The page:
Fingerprints are also particularly well-suited to notebook use. The guy who walks off with your PowerBook also walks off with a hell of a lot of valuable information; essentially, he's got your entire universe in the trunk of his Dodge Valiant. A built-in super-hardcore fingerprint reader that's intimate with the fundamental operation of a PowerBook would offer unmitigated peace of mind. That PowerBook will not wake up from sleep or restart unless you personally are there to tap the keypad when requested. Period. It'll just display an address and phone number, and ask very nicely to be returned to its owner, while it secretly sends an SOS through any available network connection.

Most importantly, though, biometric security short-circuits all those undesirable elements of security which cause most normal users to not want to bother with it. Keychain Access is nice. It's definitely an improvement over having to keep track of 14 different passwords. But all it does is take the Large Collection Of Passwords That People Don't Want To Remember and replaces it with a smaller collection. Result: typing the word "password" into any login window will let you into a huge number of so-called "secure" systems.

It's so easy to short-circuit that problem. Make password-security a full-blown Aquafied interface element. When OS X needs to authenticate you, it subtly displays an onscreen fingerprint icon, much like the translucent brightness and volume icons that come up when you adjust 'em via the keyboard. See the icon, touch the pad, get a cookie, that's a good doggie. It couldn't be simpler.

Unfortunately, nobody's really taking the lead in the field of biometrics. Sony has a USB device called the Puppy, which works with X. Fine. But it's a USB device. Whenever you see the phrase "USB Device" you're supposed to add the prefix "Another bloody" and the suffix "...which I'm probably going to either forget to bring or leave behind somewhere." Not being built-in has limitations.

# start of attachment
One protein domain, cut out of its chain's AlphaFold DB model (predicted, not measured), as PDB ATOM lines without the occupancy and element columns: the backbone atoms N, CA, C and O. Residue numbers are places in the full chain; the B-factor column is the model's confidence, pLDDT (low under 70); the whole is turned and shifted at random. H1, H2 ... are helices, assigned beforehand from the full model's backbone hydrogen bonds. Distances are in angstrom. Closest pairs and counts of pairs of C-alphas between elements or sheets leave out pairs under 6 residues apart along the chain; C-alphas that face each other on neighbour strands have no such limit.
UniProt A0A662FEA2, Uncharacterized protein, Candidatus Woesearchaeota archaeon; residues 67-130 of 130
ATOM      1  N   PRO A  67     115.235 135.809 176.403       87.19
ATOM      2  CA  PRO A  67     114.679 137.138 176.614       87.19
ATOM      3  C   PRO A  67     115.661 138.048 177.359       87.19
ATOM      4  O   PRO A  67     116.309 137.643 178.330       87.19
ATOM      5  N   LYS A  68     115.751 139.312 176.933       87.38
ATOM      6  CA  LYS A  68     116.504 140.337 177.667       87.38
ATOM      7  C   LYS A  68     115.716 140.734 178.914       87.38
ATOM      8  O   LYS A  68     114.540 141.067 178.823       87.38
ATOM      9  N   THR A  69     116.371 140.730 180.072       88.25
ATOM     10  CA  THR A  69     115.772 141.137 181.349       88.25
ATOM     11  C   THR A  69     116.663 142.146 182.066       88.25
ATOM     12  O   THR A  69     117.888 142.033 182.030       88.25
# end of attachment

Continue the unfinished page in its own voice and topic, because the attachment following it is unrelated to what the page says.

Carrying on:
Plus, just imagine the statement that Apple would be making by building fingerprint-recognition into every Mac shipped. The company didn't make the mouse an option with the 128K Mac, after all: you got it whether you liked it or not, and because (a) every Mac had one and (b) Apple aggressively supported it in the OS, every third-party developer was thus positively-inclined towards supporting the mouse as well.

There aren't many big disadvantages to owning Macs, but one of them is being locked into the hardware that Apple chooses to sell. After all, we limped along for three years with the TiBook's consistent indifference to the presence of WiFi access points.

Built-in biometrics would show off the strength of this state of affairs. The Big Win of living under a dictatorship is that when the guy whose picture is on all the stamps and money decides that something should be done, then by golly it gets done. Yes, we all get a warm, fuzzy feeling when we march out into a school gymnasium and vote on stuff, but coming to a majority-fueled consensus wastes valuable time. Being the first Eastern European micronation to get cellphone towers is well worth the downside of occasionally being thrown into a canvas sack and beaten. I mean, ask around if you don't believe me.

Through accident and design, we have the hardware and OS that's least-vulnerable to Internet attacks. Through biometrics, we can also have the platform which most aggressively protects your information, and access to your services.

And the solution will be very Mac-like: we can make our computers more secure not by adding more security, but by making our existing security easier to use.

digs the Mac, and has been writing about the Mac for longer than most of us could tell the difference between a bite of Apple Sauce from a byte of Apple code. You can read his monthly column at Macworld magazine, and his blog at the Colossal Waste of Bandwidth.

Andy's latest book is The Mac OS X Tiger Book (US$16.49 - Amazon).

You can send your comments directly to Andy, or you can also post your comments below.